Having a fiancé who is Polish must have led me to Mike Krukow’s 1987 Topps card. The backside of the card lists a nickname. I think it’s pretty cool. “The Polish Prince” sounds crafty and it’s nice to get one’s heritage in a nickname, complete with alliteration.
Mike Krukow played catcher in high school and was even drafted by the California Angels in 1970 as a backstop. But he went to college instead at Cal Poly, playing there just before Hall of Famer Ozzie Smith. During Krukow’s time at Poly, he transitioned to a starter and set the school’s record for career ERA.
He was then drafted by the Cubs and pitched well for them from 1976-1981 (oddly enough his FIP was always better than his ERA – maybe he was the first Ricky Nolasco?).
He made a brief and successful stop in Philadelphia in 1982, throwing 208 innings with a 3.12 ERA and 3.12 FIP. He was worth 4.4 WAR.
The Phillies, though, traded him in a move that brought them Joe Morgan, and Krukow was on his way to San Francisco, basically back home. He’d stay there for the rest of his life. He pitched solidly from 1983-1988, until injuries got to him. During that span, he never pitched less than 184 innings and consistently had ERAs and FIPs in the 3.00s. In his only play-off game, he threw a complete game against the Cardinals in 1987.
Krukow seems to be the quintessential 1980s hurler. To go all Jack Morris argumentative on you: from 1980-1989, Krukow had the 42nd most Fangraphs WAR and tied for the 36th most wins. In fact, he reminds me of a few contemporaries (and fellow Flip Siders): Ed Whitson, Mark Gubicza (here and here) and Mike Boddicker (here), seriously, check out their career side-by-sides here.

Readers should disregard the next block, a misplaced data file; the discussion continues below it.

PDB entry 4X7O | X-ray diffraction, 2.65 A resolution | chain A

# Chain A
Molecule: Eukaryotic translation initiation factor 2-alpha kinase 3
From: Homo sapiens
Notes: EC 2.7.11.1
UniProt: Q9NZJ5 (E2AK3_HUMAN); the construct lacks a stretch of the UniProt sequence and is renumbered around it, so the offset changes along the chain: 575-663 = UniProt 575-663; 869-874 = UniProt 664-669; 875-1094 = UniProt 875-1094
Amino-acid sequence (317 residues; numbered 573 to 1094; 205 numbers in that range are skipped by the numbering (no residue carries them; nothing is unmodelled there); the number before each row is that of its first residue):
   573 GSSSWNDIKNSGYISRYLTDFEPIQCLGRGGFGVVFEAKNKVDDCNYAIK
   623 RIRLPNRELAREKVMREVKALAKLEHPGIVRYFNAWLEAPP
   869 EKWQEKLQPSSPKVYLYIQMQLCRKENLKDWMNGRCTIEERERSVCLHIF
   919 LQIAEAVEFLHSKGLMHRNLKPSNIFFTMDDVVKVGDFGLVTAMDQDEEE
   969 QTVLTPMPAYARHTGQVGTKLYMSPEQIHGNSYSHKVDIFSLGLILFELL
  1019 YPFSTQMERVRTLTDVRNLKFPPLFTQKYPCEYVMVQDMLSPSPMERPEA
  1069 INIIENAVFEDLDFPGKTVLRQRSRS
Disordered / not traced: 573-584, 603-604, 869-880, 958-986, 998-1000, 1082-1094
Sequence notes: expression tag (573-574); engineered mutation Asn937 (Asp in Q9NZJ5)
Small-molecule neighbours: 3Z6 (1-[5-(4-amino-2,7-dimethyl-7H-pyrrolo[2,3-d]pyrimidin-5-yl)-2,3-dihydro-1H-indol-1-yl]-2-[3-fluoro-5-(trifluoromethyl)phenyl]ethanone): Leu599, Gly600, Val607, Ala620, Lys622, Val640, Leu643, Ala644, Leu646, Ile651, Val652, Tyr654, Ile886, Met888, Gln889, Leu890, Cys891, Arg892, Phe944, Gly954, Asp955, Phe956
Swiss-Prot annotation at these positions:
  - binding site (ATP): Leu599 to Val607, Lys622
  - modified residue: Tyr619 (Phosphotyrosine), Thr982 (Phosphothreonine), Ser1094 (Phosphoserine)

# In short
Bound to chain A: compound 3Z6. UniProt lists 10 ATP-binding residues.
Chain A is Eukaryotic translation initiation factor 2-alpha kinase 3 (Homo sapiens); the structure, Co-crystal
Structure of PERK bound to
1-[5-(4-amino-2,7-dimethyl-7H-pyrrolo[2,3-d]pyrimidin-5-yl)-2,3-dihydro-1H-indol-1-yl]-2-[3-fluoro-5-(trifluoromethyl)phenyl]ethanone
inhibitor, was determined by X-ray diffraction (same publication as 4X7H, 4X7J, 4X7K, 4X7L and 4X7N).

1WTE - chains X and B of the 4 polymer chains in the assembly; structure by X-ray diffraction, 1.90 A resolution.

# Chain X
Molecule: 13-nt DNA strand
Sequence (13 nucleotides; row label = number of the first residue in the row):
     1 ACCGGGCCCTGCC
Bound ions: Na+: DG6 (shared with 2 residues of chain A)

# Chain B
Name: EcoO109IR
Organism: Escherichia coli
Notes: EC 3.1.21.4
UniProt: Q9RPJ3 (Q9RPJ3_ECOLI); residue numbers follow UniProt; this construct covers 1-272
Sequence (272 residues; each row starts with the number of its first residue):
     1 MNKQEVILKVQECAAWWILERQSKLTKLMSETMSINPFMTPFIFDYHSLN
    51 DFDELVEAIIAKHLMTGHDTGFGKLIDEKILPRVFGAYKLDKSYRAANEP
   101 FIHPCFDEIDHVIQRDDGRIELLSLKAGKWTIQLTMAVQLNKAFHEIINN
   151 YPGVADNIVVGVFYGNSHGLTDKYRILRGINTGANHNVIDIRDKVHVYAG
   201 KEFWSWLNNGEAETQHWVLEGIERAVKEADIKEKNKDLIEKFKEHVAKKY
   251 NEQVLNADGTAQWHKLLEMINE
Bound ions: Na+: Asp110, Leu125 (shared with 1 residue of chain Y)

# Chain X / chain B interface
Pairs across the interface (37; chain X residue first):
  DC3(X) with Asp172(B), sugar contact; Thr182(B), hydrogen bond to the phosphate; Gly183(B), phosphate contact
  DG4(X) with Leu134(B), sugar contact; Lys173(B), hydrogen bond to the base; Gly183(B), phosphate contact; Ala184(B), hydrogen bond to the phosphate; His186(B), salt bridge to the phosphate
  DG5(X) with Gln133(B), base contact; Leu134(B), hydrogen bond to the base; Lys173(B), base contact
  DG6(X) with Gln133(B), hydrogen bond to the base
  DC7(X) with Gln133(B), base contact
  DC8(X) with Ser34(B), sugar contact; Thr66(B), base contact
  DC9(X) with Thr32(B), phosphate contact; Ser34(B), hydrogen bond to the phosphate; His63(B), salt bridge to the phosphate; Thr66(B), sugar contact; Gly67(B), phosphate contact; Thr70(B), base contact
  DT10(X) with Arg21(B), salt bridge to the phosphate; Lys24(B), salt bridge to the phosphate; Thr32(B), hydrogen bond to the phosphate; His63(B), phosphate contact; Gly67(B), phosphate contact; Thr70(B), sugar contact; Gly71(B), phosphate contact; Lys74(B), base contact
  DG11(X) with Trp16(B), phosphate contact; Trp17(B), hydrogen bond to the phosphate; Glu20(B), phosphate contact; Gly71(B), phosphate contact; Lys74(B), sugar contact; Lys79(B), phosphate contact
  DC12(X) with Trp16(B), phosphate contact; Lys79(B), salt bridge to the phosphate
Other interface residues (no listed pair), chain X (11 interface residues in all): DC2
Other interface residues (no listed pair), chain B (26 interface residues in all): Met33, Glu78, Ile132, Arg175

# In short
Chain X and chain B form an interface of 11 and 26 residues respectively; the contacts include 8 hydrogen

They each won between 124 and 134 games, pitched between 2,123 and 2,240 innings and had ERA’s between 3.79 and 3.96. Gubicza is the star of the group, but Krukow was the flamethrower.
Of course, the baseball world remembers and loves Krukow a bit more than the other three, as fans adore him for his transition to the broadcast booth. He has been a mainstay of radio and television for San Francisco Giants games and has a number of catch phrases. When the Giants advertise jerseys and whatnot, Krukow closes the ad by saying “I wanna get that!” three times.
As someone who grew up with Rex Barney at Orioles games and Jon Miller doing broadcasts, fans know when they are blessed to have someone of that talent and magnitude. I also know how fleeting those moments in time can be. Enjoy Krukow baseball fans, he’s one of the best.
Oh, one more thing, Krukow also provided commentary for the video game MVP Baseball from 2003-2005. The Polish Prince is simply cool.